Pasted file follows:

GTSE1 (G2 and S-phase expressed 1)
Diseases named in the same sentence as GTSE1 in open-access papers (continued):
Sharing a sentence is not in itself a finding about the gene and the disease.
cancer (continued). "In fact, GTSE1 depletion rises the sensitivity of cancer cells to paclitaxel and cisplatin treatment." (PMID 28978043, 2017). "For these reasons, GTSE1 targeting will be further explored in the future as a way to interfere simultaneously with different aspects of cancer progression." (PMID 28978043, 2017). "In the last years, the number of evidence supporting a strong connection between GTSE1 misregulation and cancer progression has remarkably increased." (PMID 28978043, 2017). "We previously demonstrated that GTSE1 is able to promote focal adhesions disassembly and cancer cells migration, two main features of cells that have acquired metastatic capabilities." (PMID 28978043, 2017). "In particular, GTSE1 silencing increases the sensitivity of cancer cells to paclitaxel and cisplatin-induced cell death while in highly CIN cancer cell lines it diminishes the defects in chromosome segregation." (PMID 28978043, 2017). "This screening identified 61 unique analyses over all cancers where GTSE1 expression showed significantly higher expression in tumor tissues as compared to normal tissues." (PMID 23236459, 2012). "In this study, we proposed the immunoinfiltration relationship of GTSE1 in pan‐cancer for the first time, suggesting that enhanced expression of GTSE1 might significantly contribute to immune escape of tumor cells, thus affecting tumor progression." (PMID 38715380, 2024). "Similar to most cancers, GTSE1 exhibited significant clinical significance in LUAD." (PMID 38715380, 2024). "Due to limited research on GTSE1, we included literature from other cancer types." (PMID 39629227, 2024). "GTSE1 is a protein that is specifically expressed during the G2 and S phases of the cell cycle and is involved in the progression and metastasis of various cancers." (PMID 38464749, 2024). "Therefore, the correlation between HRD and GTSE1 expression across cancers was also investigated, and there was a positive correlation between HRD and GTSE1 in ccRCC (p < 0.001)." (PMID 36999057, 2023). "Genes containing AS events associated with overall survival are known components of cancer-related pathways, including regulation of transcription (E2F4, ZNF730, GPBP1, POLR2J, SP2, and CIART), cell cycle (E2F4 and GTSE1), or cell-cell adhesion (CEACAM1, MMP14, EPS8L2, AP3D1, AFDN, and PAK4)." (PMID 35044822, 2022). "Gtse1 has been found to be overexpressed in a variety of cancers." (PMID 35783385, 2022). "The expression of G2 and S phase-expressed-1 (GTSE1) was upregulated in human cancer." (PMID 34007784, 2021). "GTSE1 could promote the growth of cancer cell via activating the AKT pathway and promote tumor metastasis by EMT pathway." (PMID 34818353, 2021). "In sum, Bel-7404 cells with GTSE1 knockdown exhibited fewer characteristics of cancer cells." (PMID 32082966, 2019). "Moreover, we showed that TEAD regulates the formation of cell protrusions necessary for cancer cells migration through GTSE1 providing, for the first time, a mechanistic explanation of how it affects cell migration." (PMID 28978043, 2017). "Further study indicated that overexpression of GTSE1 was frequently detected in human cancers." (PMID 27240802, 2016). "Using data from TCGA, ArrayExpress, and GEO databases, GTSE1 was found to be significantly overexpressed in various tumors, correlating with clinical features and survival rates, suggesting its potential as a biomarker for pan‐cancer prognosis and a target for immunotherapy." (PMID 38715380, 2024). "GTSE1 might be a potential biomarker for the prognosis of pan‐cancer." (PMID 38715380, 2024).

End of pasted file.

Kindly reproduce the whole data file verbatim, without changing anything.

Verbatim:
GTSE1 (G2 and S-phase expressed 1)
Diseases named in the same sentence as GTSE1 in open-access papers (continued):
Sharing a sentence is not in itself a finding about the gene and the disease.
cancer (continued). "In fact, GTSE1 depletion rises the sensitivity of cancer cells to paclitaxel and cisplatin treatment." (PMID 28978043, 2017). "For these reasons, GTSE1 targeting will be further explored in the future as a way to interfere simultaneously with different aspects of cancer progression." (PMID 28978043, 2017). "In the last years, the number of evidence supporting a strong connection between GTSE1 misregulation and cancer progression has remarkably increased." (PMID 28978043, 2017). "We previously demonstrated that GTSE1 is able to promote focal adhesions disassembly and cancer cells migration, two main features of cells that have acquired metastatic capabilities." (PMID 28978043, 2017). "In particular, GTSE1 silencing increases the sensitivity of cancer cells to paclitaxel and cisplatin-induced cell death while in highly CIN cancer cell lines it diminishes the defects in chromosome segregation." (PMID 28978043, 2017). "This screening identified 61 unique analyses over all cancers where GTSE1 expression showed significantly higher expression in tumor tissues as compared to normal tissues." (PMID 23236459, 2012). "In this study, we proposed the immunoinfiltration relationship of GTSE1 in pan‐cancer for the first time, suggesting that enhanced expression of GTSE1 might significantly contribute to immune escape of tumor cells, thus affecting tumor progression." (PMID 38715380, 2024). "Similar to most cancers, GTSE1 exhibited significant clinical significance in LUAD." (PMID 38715380, 2024). "Due to limited research on GTSE1, we included literature from other cancer types." (PMID 39629227, 2024). "GTSE1 is a protein that is specifically expressed during the G2 and S phases of the cell cycle and is involved in the progression and metastasis of various cancers." (PMID 38464749, 2024). "Therefore, the correlation between HRD and GTSE1 expression across cancers was also investigated, and there was a positive correlation between HRD and GTSE1 in ccRCC (p < 0.001)." (PMID 36999057, 2023). "Genes containing AS events associated with overall survival are known components of cancer-related pathways, including regulation of transcription (E2F4, ZNF730, GPBP1, POLR2J, SP2, and CIART), cell cycle (E2F4 and GTSE1), or cell-cell adhesion (CEACAM1, MMP14, EPS8L2, AP3D1, AFDN, and PAK4)." (PMID 35044822, 2022). "Gtse1 has been found to be overexpressed in a variety of cancers." (PMID 35783385, 2022). "The expression of G2 and S phase-expressed-1 (GTSE1) was upregulated in human cancer." (PMID 34007784, 2021). "GTSE1 could promote the growth of cancer cell via activating the AKT pathway and promote tumor metastasis by EMT pathway." (PMID 34818353, 2021). "In sum, Bel-7404 cells with GTSE1 knockdown exhibited fewer characteristics of cancer cells." (PMID 32082966, 2019). "Moreover, we showed that TEAD regulates the formation of cell protrusions necessary for cancer cells migration through GTSE1 providing, for the first time, a mechanistic explanation of how it affects cell migration." (PMID 28978043, 2017). "Further study indicated that overexpression of GTSE1 was frequently detected in human cancers." (PMID 27240802, 2016). "Using data from TCGA, ArrayExpress, and GEO databases, GTSE1 was found to be significantly overexpressed in various tumors, correlating with clinical features and survival rates, suggesting its potential as a biomarker for pan‐cancer prognosis and a target for immunotherapy." (PMID 38715380, 2024). "GTSE1 might be a potential biomarker for the prognosis of pan‐cancer." (PMID 38715380, 2024).